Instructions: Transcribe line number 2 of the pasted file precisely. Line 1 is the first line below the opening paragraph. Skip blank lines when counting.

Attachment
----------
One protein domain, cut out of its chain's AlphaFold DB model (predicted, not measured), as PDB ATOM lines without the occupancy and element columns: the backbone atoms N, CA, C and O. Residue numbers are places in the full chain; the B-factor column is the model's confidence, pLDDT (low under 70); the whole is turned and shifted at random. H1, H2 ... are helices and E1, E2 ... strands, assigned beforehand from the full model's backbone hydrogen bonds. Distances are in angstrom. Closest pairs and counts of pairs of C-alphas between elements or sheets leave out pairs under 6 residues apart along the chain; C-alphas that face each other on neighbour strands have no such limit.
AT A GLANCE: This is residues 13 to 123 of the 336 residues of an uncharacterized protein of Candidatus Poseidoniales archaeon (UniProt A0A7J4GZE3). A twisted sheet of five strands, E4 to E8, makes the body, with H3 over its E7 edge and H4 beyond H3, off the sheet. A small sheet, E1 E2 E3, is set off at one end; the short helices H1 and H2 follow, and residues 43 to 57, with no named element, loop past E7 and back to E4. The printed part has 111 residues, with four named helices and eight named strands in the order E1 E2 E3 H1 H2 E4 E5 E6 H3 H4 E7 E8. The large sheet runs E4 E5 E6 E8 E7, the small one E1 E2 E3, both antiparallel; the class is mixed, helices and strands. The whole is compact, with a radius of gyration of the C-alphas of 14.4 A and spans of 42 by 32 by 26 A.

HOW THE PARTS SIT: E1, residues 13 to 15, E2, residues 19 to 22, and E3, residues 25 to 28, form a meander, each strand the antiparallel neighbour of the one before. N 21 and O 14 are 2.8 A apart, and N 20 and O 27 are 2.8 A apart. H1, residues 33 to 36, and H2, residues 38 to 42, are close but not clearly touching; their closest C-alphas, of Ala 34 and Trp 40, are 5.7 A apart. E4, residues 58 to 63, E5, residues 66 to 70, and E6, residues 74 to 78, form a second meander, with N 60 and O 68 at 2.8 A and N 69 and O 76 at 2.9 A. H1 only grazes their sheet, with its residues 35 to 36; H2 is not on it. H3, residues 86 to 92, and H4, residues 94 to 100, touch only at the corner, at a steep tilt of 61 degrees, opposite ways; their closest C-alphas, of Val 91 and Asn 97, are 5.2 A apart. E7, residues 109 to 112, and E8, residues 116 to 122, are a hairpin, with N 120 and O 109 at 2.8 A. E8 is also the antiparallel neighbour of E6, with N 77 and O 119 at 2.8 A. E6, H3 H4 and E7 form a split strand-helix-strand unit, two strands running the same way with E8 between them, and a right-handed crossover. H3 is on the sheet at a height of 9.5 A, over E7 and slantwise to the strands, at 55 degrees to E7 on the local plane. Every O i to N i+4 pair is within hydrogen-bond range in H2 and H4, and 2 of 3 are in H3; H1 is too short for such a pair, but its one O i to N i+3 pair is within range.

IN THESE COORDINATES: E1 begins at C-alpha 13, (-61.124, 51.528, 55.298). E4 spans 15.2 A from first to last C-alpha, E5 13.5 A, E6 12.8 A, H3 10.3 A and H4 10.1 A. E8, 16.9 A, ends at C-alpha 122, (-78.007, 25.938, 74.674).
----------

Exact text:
HOW THE PARTS SIT: E1, residues 13 to 15, E2, residues 19 to 22, and E3, residues 25 to 28, form a meander, each strand the antiparallel neighbour of the one before. N 21 and O 14 are 2.8 A apart, and N 20 and O 27 are 2.8 A apart. H1, residues 33 to 36, and H2, residues 38 to 42, are close but not clearly touching; their closest C-alphas, of Ala 34 and Trp 40, are 5.7 A apart. E4, residues 58 to 63, E5, residues 66 to 70, and E6, residues 74 to 78, form a second meander, with N 60 and O 68 at 2.8 A and N 69 and O 76 at 2.9 A. H1 only grazes their sheet, with its residues 35 to 36; H2 is not on it. H3, residues 86 to 92, and H4, residues 94 to 100, touch only at the corner, at a steep tilt of 61 degrees, opposite ways; their closest C-alphas, of Val 91 and Asn 97, are 5.2 A apart. E7, residues 109 to 112, and E8, residues 116 to 122, are a hairpin, with N 120 and O 109 at 2.8 A. E8 is also the antiparallel neighbour of E6, with N 77 and O 119 at 2.8 A. E6, H3 H4 and E7 form a split strand-helix-strand unit, two strands running the same way with E8 between them, and a right-handed crossover. H3 is on the sheet at a height of 9.5 A, over E7 and slantwise to the strands, at 55 degrees to E7 on the local plane. Every O i to N i+4 pair is within hydrogen-bond range in H2 and H4, and 2 of 3 are in H3; H1 is too short for such a pair, but its one O i to N i+3 pair is within range.